Female Role Models in Male Dominant Societies

Topics: Female, Woman, Black people Pages: 6 (2371 words) Published: March 6, 2013
“How do ‘Secret Life of Bees’ and ‘Mother’s ruin’ present strong female role models in male- dominated societies” Throughout the 1960’s society was typically male dominant. The males were the leaders of the society; they obtained all jobs and were expected to be the ones who finically support their families. The women were not born and raised to believe that they were to have a successful career, they were raised to believe that the only way they could truly be a woman is if they fulfill their duties of being a wife and a mother. Women had fewer legal rights, and career opportunities, it was viewed that motherhood and wifehood were the most significant profession for woman. The Secret Life of Bees by Sue Monk Kidd and Mother’s Ruin by Kitty Neale are two books written by powerful female authors presenting strong female role models in male dominant societies throughout the 1960’s. Kidd and Neale both use the strong characterizations of two women to show their rejection to the social order, to represent strength and independence in females. From slavery to success, betrayals to independence and abuse to courage these novels show all the avenues in which women have overcome difficulties to become strong role models. The children played in these novels are victims of broken homes, and broken emotions due to the abuse of their fathers. The guidance that is offered to allow them to continue with a healthy, happy life and overcome the struggles from the past is given by women. The treachery characterizations of males in these books allow the reader to view furthermore into the positive characterizations of females. The betrayal acted by the males in these novels is an opportunity to show the females strength to be independent, not to rely on a male and to hold their own backbone in creating a successful life for themselves.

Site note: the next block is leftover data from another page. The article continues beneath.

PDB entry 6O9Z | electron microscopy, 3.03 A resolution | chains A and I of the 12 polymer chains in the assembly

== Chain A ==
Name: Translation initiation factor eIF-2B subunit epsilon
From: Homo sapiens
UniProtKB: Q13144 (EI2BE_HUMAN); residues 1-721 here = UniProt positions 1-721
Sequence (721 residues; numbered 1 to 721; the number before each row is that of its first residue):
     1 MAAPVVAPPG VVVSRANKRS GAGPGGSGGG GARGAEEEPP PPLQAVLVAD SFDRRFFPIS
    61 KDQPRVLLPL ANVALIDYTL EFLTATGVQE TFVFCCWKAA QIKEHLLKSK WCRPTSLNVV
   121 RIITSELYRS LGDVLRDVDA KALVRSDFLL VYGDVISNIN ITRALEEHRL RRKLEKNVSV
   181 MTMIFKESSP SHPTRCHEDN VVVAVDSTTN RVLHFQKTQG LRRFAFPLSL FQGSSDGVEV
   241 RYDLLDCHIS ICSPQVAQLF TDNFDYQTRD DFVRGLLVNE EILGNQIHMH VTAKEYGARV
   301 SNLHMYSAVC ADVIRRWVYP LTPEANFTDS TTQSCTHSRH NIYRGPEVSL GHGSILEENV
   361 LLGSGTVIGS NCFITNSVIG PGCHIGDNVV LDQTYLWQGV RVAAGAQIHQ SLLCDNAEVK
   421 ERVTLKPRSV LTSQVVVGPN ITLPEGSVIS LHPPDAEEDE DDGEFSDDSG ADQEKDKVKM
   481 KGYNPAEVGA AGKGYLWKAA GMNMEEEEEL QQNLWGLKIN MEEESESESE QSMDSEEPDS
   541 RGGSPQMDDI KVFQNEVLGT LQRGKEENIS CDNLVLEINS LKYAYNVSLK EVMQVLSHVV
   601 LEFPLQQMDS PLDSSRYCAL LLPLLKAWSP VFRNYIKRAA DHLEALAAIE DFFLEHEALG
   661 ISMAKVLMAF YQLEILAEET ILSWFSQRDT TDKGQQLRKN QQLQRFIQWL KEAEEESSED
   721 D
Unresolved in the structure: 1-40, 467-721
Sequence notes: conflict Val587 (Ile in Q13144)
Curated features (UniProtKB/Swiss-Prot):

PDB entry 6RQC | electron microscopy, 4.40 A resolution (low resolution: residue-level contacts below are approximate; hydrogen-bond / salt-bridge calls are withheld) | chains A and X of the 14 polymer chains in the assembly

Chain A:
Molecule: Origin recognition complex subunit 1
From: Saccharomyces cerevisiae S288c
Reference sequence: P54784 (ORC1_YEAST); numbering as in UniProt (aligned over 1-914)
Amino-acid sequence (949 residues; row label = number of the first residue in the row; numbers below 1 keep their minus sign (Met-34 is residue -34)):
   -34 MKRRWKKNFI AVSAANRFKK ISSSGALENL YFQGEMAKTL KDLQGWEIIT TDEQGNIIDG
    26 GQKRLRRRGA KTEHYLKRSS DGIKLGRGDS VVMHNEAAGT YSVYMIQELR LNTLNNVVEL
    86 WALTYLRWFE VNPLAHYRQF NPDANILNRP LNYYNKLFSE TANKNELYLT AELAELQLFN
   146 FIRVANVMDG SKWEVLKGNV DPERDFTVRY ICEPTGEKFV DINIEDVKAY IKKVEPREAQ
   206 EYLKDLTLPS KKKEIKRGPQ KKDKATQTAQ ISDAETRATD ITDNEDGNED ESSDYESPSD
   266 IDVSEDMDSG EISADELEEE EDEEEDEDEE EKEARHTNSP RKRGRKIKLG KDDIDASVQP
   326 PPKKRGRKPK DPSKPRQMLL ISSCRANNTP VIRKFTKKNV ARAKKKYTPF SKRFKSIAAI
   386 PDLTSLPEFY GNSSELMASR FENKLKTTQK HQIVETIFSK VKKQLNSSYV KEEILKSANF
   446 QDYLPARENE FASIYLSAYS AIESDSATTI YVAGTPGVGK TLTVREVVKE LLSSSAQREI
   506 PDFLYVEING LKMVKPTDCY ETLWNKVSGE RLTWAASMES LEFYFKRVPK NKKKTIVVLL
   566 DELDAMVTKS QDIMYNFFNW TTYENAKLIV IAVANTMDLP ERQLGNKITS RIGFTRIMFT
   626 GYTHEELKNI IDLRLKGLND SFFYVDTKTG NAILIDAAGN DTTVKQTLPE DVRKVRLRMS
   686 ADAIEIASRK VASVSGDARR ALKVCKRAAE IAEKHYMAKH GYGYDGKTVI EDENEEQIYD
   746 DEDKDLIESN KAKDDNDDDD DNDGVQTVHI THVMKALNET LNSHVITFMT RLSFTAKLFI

August Boatwright (The Secret Life of Bees), Sally and Ruth (Mother’s Ruin) challenge the social order of society by the actions and attitudes they show towards the ‘social norm’. Kidd and Neale use characterizations to represent the strength of women in male dominant societies. These three women arise from harsh experiences and pasts to grow into strong women and fulfill their long term dreams. August Boatwright is an African American woman living in the 1960’s in Tibourn, America. Throughout this time period there was a great amount of prejudice and racism towards the black community, and after being a servant for many years for a white American family August grew into a strong woman, fought the racism and prejudice and became a successful business woman. Once her grandparents left her and her two sisters a beautiful house August Boatwright began her bee keeping, honey making business. Society was shocked about the amount of confidence August had, it was unusual for a woman to be successful in a business, but, for an African American woman, in the time of racism to be a successful business woman was viewed as impossible. August fought the criticism and racism and became a successful woman, to many she was viewed “the living feeling of acceptance and happiness”. August never thought it was necessary that she needed a male in her life to be successful, when asked why she never married and she simply explains that she “…didn’t want to give up her autonomy”. August demonstrates these characteristics of independence all throughout the novel, which allows the reader to relate and understand the capability and strength of a woman.

Ruth (Mother’s Ruin) rejects the social order by being a single mother and re marrying after the death of her husband. Before the birth of Sally, Ruth’s husband was serving at war therefore was never around for her to be loved and comforted; one night Ruth met this “handsome young fellow” Andrew from Scotland who fulfilled Ruth with all of her expectations of love and comfort. Once falling pregnant with Andrew’s baby, Andrew fled back to Scotland and Ruth never heard from him...
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